…Okay. Back to the app. The Ford House now has its own iPhone and iPad application. It is free of charge on iTunes and as a Web app for most smartphones. Pre-loaded iPod Touches are also provided on site (for people like me, the only one left in my universe without one).

The app features 60 minutes of exclusive video content, an original soundtrack and the previously unseen footage of the Ford family at play. There they are, playing golf just steps away from where you stand. Or swimming together at the pool; they had four kids after all. Many of the videos were filmed by Edsel Ford himself using his own camera. It's very personal and emotional at times, Mullins notes.

Check it out for yourself.

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 Arduboy Business Card Plays Tetris, Might Be for Sale - TIME
TIME Gadgets

Business Card Plays Tetris, Might Be for Sale Soon

TAKE MY MONEY!

+ READ ARTICLE

The above video showcases a credit card-sized whatsit with a built-in screen, control pad and two buttons. It plays Tetris! If you’re not convinced by now that we’re either at or very near the pinnacle of human ingenuity, I’m not sure I’d ever be able to convince you otherwise and I’m not sure it’s worth your time to keep reading this. We should amicably go our separate ways.

For the rest of you, this project is called Arduboy. It’s about a millimeter and a half thick and apparently packs north of nine hours of battery life. Its creator, Kevin Bates, created the proof-of-concept you see in the above video and has plans to roll out a Kickstarter campaign to sell these things, complete with a website where people can share other types of software and games they create for Arduboy.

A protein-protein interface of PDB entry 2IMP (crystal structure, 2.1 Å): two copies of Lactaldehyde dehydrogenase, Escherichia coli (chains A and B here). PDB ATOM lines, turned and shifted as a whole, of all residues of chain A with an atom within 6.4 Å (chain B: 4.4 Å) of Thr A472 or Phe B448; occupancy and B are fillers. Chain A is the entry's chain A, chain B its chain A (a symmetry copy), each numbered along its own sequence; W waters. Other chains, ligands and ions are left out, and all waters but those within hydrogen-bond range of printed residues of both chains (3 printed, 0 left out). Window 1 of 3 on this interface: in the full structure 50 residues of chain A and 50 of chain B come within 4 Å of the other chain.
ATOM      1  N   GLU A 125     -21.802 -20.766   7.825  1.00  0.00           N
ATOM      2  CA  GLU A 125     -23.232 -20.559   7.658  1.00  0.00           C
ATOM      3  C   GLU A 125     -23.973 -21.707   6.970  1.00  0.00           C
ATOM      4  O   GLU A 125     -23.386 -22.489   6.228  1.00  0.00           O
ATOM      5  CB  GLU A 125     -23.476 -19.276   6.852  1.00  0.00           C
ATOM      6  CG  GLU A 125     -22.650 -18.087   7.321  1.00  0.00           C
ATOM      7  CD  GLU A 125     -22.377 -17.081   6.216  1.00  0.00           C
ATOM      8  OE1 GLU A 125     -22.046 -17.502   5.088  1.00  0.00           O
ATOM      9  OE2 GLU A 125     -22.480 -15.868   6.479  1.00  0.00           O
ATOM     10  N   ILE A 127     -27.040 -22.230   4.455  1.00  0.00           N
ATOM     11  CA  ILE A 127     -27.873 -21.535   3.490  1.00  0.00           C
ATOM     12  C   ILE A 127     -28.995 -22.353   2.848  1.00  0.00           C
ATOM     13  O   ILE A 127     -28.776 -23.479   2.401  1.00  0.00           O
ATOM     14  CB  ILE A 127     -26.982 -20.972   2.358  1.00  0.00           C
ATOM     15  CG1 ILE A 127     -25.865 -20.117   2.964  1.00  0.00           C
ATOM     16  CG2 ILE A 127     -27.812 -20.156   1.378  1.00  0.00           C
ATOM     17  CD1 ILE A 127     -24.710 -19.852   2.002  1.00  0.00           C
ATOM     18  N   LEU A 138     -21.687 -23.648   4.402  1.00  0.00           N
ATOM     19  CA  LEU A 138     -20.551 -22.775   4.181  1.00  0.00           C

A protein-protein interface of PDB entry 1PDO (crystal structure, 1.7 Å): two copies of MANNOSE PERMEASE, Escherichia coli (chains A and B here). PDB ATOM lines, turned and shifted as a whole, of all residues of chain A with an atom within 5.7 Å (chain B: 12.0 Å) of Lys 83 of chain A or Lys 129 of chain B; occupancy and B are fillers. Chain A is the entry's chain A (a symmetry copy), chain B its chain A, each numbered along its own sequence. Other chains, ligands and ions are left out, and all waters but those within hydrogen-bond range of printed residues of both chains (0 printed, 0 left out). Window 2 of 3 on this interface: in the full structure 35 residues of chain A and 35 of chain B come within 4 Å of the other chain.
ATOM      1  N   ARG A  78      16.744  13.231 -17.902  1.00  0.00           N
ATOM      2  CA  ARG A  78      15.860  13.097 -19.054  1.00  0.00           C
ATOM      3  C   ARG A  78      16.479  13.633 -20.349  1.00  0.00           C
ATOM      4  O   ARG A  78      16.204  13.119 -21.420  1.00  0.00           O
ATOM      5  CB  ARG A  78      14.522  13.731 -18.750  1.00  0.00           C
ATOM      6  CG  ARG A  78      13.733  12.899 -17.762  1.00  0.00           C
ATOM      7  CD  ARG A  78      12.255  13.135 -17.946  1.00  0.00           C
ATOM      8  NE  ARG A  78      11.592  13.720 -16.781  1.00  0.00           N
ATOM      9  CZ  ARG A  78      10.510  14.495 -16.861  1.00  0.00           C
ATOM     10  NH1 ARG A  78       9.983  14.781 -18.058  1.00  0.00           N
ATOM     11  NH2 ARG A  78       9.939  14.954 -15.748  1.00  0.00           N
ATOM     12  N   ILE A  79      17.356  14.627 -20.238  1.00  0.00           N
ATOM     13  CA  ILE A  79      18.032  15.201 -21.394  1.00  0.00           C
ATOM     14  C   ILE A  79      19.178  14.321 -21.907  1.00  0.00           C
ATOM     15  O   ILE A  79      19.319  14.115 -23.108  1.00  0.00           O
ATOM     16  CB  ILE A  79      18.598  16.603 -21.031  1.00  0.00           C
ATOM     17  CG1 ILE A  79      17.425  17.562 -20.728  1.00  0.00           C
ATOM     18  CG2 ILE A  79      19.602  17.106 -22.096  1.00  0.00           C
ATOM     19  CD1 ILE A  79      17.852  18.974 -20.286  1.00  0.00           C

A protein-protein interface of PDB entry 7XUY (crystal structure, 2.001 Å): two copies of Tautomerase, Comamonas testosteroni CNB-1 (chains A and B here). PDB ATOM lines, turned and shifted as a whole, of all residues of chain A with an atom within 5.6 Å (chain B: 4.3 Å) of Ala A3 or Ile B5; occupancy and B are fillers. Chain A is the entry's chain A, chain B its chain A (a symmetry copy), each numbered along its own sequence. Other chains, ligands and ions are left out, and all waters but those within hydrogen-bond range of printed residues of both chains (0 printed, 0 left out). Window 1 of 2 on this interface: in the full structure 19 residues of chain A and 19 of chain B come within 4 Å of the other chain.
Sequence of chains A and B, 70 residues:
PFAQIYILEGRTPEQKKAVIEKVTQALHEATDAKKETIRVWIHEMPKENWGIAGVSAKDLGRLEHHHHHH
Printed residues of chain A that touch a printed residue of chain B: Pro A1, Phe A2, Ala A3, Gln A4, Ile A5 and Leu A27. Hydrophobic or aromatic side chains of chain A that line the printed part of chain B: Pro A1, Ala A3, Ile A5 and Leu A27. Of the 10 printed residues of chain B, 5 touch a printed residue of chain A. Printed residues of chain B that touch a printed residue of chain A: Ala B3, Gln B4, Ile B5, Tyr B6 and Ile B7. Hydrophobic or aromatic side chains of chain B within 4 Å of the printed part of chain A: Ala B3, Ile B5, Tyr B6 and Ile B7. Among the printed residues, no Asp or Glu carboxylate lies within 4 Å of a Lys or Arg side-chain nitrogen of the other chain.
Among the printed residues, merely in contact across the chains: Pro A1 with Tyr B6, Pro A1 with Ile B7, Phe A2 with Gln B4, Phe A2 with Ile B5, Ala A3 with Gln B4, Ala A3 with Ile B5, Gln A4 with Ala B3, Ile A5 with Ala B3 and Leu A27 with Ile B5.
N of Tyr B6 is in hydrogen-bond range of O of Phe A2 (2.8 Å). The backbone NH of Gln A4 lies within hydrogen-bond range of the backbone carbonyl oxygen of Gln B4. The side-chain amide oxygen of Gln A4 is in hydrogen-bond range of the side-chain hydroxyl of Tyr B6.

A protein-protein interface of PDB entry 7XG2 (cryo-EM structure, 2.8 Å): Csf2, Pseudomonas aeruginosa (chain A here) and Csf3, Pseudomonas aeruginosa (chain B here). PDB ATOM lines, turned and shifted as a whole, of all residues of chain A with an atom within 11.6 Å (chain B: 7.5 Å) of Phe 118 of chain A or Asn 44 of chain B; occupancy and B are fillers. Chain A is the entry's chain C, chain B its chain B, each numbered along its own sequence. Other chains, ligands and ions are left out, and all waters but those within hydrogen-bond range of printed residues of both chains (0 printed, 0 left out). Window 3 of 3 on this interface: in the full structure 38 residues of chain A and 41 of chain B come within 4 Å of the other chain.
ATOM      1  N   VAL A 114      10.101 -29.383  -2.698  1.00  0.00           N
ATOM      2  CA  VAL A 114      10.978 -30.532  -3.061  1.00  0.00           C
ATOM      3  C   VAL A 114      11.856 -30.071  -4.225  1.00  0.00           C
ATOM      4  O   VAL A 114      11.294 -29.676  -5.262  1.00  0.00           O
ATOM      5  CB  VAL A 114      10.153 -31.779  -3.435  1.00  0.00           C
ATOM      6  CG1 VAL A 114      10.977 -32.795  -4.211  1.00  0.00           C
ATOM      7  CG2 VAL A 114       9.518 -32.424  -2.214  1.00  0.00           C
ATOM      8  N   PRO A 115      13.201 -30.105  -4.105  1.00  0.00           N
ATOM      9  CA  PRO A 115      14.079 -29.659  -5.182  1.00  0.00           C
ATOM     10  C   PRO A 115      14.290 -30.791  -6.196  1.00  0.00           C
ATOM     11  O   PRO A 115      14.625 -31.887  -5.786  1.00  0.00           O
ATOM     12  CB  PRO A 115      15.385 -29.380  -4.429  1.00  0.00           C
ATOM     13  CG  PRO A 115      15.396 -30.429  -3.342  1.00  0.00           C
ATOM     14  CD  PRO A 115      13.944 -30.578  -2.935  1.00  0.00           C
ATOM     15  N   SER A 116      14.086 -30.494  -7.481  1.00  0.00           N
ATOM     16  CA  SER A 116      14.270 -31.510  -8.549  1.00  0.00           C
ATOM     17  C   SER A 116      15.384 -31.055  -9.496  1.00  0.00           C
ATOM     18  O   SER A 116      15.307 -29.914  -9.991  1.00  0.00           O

Bates writes on his site that he wants to use Kickstarter to raise $820 to cover licensing costs. I write here that he’ll probably be able to raise that amount faster than he can clear the first level of Tetris. He’ll also probably have to sell the cards without a game loaded onto them to avoid legal issues, though.

No word on how much a final version would cost, but you can visit Bates’ website to read more about how the project came together, complete with photos of the Qdoba and REI gift cards he used to test some of the early builds.

My business card plays Tetris [YouTube via The Next Web]

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 MIT Student Creates Connect Four Playing Robot for Course Final - TIME
TIME technology

This Robot Would Very Much Like to Play a Game of Connect Four With You

Game on

+ READ ARTICLE

When the singularity finally hits and artificial intelligence takes over everything, at least we know some of the robots will know how to have a good time — like this Connect Four-playing bot, programmed by MIT student Patrick McCabe.

Users can choose between four levels of difficulty and can even ask for a hint if needed. Head over to McCabe’s website for a detailed breakdown of how the machine works. In the meantime, watch here as the bot beats McCabe in the first round — and even taunts him a little bit before clinching the game.